The report provides insights into the manufacturing cost structure of Frozen Bakery Products. This is calculated as an aggregate of raw material costs, equipment costs, labour costs, and other costs. Insights into the manufacturing processes of Frozen Bakery Products are also provided herein. In terms of a technical consideration, the report discusses the production capacity of major manufacturers of Frozen Bakery Products. This is estimated on circumstances such as the number of production plants, R&D status, raw material sources, and technology used by these manufacturers in 2017.

The report concludes with an overview of the distribution channels and marketing channels of Frozen Bakery Products. This mainly consists of trade groups and industry associations, says the report.



Bakery, Research ,

Bakery Ingredient Market: Evolving Technology, Trends and Industry Analysis 2020

March 17th, 2018

Food ingredients used in bakery industry are known as bakery ingredients. Some of the most commonly found bakery ingredients include, baking powder, flour, butter, baking soda, eggs, honey, yeasts, fruits, nuts, and additional flavors and flavors enhancers and color additives. The purpose of these ingredients includes performing emulsification, protein strengthening and aeration and maintaining freshness in baked food.

Baked products come in a wide variety, and the consumption trends differ inherently to different eating habits and taste from region to region. Some of the most common bakery products include biscuits, breads, cakes, cookies, pastries, torts, pies, chalets and donuts.

Bakery ingredients are broadly categories in five different product segments namely fortification agents, emulsifiers, bases and mixes, functional blends and others. Emulsifier gained the highest market share in 2013. It is closely followed by bases and mixes.

Rising economic, growing standards of living, increasing westernized lifestyles and lack of time to prepare complicated home cooked meals or breakfast in developing countries of Asia Pacific region are driving the demand for baked food.

Time poor consumers of Europe and North America work in hectic schedules and hence they prefer pleasing and versatile snacks such as pocket sandwiches and wraps over leisurely and time consuming food items. Further with increasing population of working women the baked food is becoming more a part of conventional diet and popular alternative to homemade food.

Development of new packaging materials to meet the requirement from changing lifestyles of consumers is providing new growth opportunities for the bakery product market. Advancement in packaging and ongoing product diversification in baked food is expected to promote demand for bakery ingredient in upcoming years.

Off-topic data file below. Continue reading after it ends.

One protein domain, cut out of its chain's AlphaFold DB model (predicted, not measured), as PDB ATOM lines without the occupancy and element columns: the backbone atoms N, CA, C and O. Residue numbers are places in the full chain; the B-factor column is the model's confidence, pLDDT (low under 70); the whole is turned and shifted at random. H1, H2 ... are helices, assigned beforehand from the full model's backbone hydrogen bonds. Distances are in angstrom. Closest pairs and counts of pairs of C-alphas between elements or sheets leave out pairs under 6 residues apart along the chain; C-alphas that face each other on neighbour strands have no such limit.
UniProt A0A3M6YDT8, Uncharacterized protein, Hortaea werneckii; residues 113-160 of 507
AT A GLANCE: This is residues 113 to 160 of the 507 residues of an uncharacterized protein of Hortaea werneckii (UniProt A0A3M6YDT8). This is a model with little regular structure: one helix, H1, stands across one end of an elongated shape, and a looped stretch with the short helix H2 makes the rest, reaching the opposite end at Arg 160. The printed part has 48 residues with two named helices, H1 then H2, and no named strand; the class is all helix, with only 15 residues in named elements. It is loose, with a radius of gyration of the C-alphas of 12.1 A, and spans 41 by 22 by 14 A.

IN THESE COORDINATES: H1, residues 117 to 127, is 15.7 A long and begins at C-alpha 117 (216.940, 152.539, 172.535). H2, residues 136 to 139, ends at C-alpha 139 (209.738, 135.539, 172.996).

With long standing culture of bakery and baked food, Europe is the largest regional market for bakery ingredient followed by North America and Asia Pacific. Latin America is one of the biggest markets of bakery ingredient in rest of the world (RoW) region. Asia Pacific region is showing the most promising market for bakery ingredients in recent years. With rising population and improving purchasing power of consumers in developing countries such as China and India, Asia Pacific is expected to witness double digit growth in upcoming years.

The bakery ingredient market in North America and Europe is relatively matured, and future growth is expected primarily from the rising markets of Asia Pacific, Latin America, and the Middle East. Growing economy, rising disposable incomes, improving living standards, rising employment rates, and changing lifestyles resulting from westernization are driving the demand of bakery products and hence bakery ingredient in these markets.

The major companies operating in global bakery ingredients market include, Taura, AAK UK, British Bakels Ltd, CSM, Dawn Foods Ltd, Associated British Foods plc, crust ‘n’ crumb food ingredients pvt. Ltd.,Caravan Ingredients, Empire Baking Company and Muntons plc.



Bakery, Ingredients , ,

5 Types Of Breads And Their Health Benefits

March 17th, 2018

When it comes to breakfast, the very thought that comes into mind is of pairing a toasted slice of bread with a piping hot cup of tea or coffee. Bread stands out to be the most handy breakfast of all times. Be it in form of a sandwich, or lathered with jam or butter; bread tastes the best in all forms.

However, there are a lot of varieties of breads that are now available in the market.  According to Consultant Nutritionist Dr. Rupali Datta, “Bread carries the nutritional value of the grain present in it. For example, an oat bread will have the goodness of oats in it which includes fibre, antioxidants, phosphorus etc. along with the whole grains present in the bread. Complex carbohydrates are found in bread which are a great source of energy.

The idea is to have breads that are of better quality and are made not only using refined cereals but also some amount of whole grains.” Here’s a list of 5 healthy breads that are loaded with various nutrients. Read on to know more about them.

1. Honey And Oat Bread:

Honey and oat bread is considered to be the healthiest of the entire lot. It provides with the goodness of Vitamin B and phosphorus. If you wish to keep indigestion at bay, then go for this healthy option!

2.  Rye Bread: